where the money is this is where the future is asia is forward looking and certainly on the cost of the global economic surge in that part of the world so this is definitely much more of a comfort zone for this president but in europe it's much more how the amount of patrick little issue that you get me now i mentioned the g. seven i mean and this is what kind of my mantra my hobby horse here is that trump is it is not in tune with the postmodernist order of things that postmodern. mine think ok mindset and that's that's the g seven ok particularly in europe he doesn't see eye to eye with mccrone with trudeau with people like that because it he just has a very different understanding of everyday politics he's not a theoretician ok he doesn't have a theory he's a he's a practitioner let me go to mark here on this yeah he's not a liberal i mean not a liberal that there's some but up and patrick thank you my brain is now imprinted with an image of nikki haley is miley cyrus driving
a wrecking ball into the united nations and this is so here's the problem even though it's it's a divide between not only the u.s. deep state and the trumpet ministration but between trump and people within his own administration like mad dog madison and so on they still want to pursue american hegemony and there's no way america has given up on the pursuit of global military financial and other means of a germany around the world trump does see that as wasteful i've seen a characterization that he loathes the liberal international order that has been created since the establishment of bretton woods through the uni polar moment and so on because he does see it as not as damaging the us as transferring wealth and the us overplaying the role of defense when it doesn't need to around the world he sees a stance of all u.s. allies like the e.u. as rivals as economic rivals because he's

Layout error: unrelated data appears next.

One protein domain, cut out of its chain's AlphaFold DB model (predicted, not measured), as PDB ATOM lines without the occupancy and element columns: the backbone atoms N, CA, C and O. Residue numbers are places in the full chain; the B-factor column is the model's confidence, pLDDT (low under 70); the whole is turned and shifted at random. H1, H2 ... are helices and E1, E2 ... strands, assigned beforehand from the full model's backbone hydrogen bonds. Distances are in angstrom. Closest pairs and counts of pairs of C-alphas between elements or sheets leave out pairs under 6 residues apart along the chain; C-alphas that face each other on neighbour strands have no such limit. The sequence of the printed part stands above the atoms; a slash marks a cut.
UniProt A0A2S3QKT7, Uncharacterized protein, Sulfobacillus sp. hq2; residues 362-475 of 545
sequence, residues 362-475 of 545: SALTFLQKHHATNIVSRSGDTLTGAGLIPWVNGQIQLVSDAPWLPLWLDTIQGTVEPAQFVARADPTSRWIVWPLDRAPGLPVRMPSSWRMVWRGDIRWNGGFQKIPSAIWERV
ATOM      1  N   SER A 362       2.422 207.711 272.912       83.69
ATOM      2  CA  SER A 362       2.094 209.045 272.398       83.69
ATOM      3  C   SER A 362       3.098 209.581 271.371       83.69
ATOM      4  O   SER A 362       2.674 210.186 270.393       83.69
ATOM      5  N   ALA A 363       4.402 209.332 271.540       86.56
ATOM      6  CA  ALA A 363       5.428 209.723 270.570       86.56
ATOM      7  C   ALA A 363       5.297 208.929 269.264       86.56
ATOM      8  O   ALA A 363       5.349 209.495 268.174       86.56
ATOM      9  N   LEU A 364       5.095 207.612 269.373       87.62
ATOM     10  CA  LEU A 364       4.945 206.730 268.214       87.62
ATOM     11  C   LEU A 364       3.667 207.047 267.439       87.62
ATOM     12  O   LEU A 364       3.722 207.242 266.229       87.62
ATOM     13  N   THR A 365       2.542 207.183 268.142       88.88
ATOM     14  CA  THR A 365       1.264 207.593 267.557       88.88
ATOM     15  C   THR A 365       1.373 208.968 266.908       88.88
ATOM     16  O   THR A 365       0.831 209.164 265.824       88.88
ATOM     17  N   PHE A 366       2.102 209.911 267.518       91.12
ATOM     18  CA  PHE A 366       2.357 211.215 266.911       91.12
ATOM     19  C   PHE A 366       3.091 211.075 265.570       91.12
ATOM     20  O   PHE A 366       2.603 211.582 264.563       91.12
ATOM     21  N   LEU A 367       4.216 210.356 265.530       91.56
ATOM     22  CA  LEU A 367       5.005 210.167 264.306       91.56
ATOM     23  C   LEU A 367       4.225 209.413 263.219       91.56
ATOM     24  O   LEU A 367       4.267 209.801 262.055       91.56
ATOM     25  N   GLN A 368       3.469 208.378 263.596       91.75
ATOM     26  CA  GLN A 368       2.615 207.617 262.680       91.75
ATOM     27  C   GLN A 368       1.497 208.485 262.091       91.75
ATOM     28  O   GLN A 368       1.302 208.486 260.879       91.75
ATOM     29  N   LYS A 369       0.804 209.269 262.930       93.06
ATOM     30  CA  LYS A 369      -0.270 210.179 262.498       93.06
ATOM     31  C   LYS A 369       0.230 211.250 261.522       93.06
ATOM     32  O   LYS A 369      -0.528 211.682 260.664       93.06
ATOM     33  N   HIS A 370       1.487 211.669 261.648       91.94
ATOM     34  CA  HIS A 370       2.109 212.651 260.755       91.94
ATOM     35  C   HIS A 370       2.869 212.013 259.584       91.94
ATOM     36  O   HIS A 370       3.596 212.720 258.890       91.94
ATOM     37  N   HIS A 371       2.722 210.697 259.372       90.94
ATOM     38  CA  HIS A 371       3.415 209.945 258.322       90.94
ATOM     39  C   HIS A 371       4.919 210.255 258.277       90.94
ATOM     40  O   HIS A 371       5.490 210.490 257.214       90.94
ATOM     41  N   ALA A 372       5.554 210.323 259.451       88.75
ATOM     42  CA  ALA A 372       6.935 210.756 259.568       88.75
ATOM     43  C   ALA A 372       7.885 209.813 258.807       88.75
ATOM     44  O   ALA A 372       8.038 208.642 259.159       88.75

a businessman and that's the way that he views the world on business terms and he sees the ins and outs at an imbalance particularly with europe and he faults europe as having worse trade policies for the u.s. than china jeffrey goldberg in the atlantic this week did it in article he's famous for giving this softball interview he's the one i. apologise where obama told him that his former. policy was simply don't do stupid stuff stuff yes show we did it. well a jumper goldberg got three different characterizations supposedly from three different anonymous officials within the trump administration of how to define the trump foreign policy the first one was this no friends no enemies which is a very realistic interpretation. unfortunately trump if he wanted to pursue that i don't think he's had the ability to pursue that as much as he would like.